The evolution of art in Latvia is closely linked to the fundamental periods of its history. In the first period, as has been attested by archaeological excavations, an original style and decorative repertoire also developed at the same time as the rise and flourishing of national culture. Excavations conducted in 1909 on Mount Kauguru-Peka and in 1930 on Rauna-Tanis revealed an evolved wooden architecture, at least for the 9th-12th centuries. Beamed buildings with oak or fir walls and floors in planed oak or even clay have been found; traces of thatched roofs have also been found; it can be assumed that the buildings consisted of a cellar and probably some floors. It is possible to make yourself a approximate idea of the architectural decorative motifs from wooden fragments with ornamental carvings found in the excavations of Ludza and Ghinevici and bearing a rhombus network and a series of deeply hollow rhombuses. Geometric motifs arranged in symmetrical and rhythmic series (triangles, rhombuses, series of dots or denticles, drops, often concentric circles, more rarely half moons), decorate in various ways bracelets, necklaces, buckles, brooches, crowns and bronze belts. The motifs are twisted, imprinted, beaten, or fused; sometimes they are reminiscent of intertwining ornaments, at other times they repeat motifs of wood carvings adapted to the metal and its technique. The richly decorated woolen fabrics reveal exquisite taste, especially the cloak cloths, with woven bronze rings, bronze lapels, adorned with wools and multicolored fringes. The various colors of the fabrics attest to a lively sense of polychromy. In general, architecture and minor arts show a notable development. Some pendants (birds, horses) mark the rise of the sculpture. For now there are no pictorial works; the color illustrations (1270) of the Latvian Jurgis in the Slavic Gospels (formerly in Moscow) bear no particular imprint; they are drawn according to the schemes of the Novgorod school.
In the second period there were foreign masters closely linked to the artistic tendencies of Western Europe, particularly Germany and Sweden. Only rural architecture and folk art continue the previous tradition, continuing to carry out Latvian forms and ornaments and maintaining their color harmonies and spirit. Characteristic is the Latvian house, with a thatched roof, with the bathroom, the barn and the stable, each of these buildings remaining isolated to itself. Protruding and carved lintels support the roofs; decorated beams and doors with rich moldings demonstrate an original style in which ancient forms echo. As before, crowns and large buckles (saktas), now in silver, now decorated with pieces of cut glass; much appreciated the chains of amber and the rich cloths for cloaks (villaines); the female national costume with its colorful embroidery was very picturesque. The wooden furnishings were often decorated on the outside : chests and cupboards were richly painted.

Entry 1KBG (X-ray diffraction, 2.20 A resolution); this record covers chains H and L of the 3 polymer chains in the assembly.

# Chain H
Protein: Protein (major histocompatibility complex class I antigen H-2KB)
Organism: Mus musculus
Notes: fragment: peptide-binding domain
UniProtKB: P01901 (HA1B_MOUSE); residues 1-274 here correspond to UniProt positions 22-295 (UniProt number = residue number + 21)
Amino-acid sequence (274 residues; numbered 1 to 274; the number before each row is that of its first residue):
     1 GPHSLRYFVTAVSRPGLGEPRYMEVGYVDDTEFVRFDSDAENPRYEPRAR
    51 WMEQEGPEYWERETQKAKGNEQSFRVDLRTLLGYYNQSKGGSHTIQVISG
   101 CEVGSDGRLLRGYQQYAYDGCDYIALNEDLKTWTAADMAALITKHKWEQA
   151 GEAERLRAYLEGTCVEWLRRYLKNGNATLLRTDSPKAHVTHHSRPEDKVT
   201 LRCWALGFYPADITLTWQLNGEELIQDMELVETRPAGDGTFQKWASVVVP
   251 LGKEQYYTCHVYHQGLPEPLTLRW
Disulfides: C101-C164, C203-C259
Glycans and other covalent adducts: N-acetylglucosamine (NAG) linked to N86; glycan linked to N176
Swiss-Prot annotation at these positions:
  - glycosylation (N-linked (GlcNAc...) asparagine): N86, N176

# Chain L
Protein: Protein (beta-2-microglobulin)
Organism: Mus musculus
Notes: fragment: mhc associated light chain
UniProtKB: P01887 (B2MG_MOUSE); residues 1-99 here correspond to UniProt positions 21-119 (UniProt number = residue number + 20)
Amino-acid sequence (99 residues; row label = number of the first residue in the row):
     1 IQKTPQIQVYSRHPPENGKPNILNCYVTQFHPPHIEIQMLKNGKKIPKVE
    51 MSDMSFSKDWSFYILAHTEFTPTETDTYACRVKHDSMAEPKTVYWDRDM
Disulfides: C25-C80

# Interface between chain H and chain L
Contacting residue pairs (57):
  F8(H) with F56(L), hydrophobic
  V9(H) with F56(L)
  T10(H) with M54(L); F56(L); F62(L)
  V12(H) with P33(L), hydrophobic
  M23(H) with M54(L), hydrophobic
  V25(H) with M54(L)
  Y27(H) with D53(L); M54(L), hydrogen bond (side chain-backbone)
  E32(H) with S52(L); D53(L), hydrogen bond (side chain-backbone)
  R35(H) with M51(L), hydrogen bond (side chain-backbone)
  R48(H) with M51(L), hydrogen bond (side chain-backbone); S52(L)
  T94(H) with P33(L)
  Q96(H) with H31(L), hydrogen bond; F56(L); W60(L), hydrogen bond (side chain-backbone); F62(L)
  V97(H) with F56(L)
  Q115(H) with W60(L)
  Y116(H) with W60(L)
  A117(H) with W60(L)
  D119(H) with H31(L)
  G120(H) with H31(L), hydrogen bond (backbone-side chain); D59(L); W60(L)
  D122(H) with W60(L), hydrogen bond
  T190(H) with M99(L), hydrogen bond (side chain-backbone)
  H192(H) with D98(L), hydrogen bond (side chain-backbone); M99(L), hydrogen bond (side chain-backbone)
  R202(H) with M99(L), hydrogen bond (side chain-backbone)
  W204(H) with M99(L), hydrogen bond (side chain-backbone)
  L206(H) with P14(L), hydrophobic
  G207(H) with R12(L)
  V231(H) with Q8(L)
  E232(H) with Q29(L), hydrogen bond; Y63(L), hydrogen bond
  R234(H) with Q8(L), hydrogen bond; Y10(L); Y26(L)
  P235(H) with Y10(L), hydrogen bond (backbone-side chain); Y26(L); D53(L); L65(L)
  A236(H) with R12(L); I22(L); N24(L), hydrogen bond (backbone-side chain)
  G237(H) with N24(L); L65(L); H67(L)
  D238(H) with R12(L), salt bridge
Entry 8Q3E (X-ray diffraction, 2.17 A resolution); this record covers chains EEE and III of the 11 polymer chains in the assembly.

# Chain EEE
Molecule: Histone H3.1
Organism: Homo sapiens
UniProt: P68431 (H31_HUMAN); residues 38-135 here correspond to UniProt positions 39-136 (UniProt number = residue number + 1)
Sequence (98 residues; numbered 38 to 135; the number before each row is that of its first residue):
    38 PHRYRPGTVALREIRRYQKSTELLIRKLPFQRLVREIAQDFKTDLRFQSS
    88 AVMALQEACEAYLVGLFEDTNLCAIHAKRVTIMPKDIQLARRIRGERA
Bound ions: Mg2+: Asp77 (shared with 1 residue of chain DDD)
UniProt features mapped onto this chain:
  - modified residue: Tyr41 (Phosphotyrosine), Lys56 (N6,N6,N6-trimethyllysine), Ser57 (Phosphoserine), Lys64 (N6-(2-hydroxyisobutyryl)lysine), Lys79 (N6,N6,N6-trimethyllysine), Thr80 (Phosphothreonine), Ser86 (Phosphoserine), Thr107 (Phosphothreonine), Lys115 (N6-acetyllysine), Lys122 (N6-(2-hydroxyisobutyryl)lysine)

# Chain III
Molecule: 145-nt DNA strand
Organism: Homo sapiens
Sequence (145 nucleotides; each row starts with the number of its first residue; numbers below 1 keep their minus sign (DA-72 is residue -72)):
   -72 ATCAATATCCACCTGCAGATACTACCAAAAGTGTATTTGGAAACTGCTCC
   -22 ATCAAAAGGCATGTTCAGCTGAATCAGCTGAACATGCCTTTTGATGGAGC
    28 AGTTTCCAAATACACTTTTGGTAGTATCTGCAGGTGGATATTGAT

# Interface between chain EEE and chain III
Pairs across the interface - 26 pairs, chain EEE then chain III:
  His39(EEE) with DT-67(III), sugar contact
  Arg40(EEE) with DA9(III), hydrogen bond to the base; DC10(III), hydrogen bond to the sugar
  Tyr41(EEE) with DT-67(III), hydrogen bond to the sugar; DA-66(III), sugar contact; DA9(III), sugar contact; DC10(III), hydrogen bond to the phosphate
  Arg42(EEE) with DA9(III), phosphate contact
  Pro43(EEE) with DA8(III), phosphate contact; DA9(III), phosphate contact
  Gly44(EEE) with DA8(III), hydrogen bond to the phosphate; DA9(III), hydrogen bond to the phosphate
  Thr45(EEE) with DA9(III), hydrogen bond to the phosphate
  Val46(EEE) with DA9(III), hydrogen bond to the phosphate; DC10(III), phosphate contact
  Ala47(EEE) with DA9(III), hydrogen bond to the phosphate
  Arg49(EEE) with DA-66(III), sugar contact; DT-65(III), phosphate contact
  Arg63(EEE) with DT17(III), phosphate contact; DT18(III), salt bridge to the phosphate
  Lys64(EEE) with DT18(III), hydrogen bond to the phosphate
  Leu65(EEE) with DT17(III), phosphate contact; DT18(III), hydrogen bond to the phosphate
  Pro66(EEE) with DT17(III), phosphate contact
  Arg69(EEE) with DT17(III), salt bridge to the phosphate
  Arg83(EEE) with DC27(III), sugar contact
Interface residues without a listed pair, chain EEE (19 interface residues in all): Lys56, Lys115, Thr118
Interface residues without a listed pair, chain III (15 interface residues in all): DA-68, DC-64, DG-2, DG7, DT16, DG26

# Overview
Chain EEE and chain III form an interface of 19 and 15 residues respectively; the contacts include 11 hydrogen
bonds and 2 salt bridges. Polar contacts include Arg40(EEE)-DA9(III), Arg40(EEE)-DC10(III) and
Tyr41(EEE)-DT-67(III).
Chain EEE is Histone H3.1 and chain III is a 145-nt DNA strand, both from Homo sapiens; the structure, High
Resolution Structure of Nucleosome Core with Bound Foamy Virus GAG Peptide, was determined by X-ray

We also want to remember works perhaps by Latvian painters, but it is difficult to prove their origin and the names of the artists are unknown. Only in the century. In the nineteenth century the bonds of foreign subjection began to slow down, and in the second half of the century the attitudes of indigenous artists flourished in full: K. Huns (1830-77), J. Fedders (1838-1909) and J. Roze (1823-77) were the pioneers of Latvian painting. Paintings of historical and genre subjects, landscapes, portraits, while adhering to models of Petersburg, Paris, Düsseldorf and Munich show what achievements Latvian art has been capable of. In architecture we should remember Pèkšens, who built the Latvian club in Riga, the first meeting place for the national cultured circles, destroyed by fire and rebuilt, with noble proportions, by Polis and E. Laube (born in 1880). Saeimas nams), the courthouse and the hotel Roma are still today among the most beautiful monuments in Riga.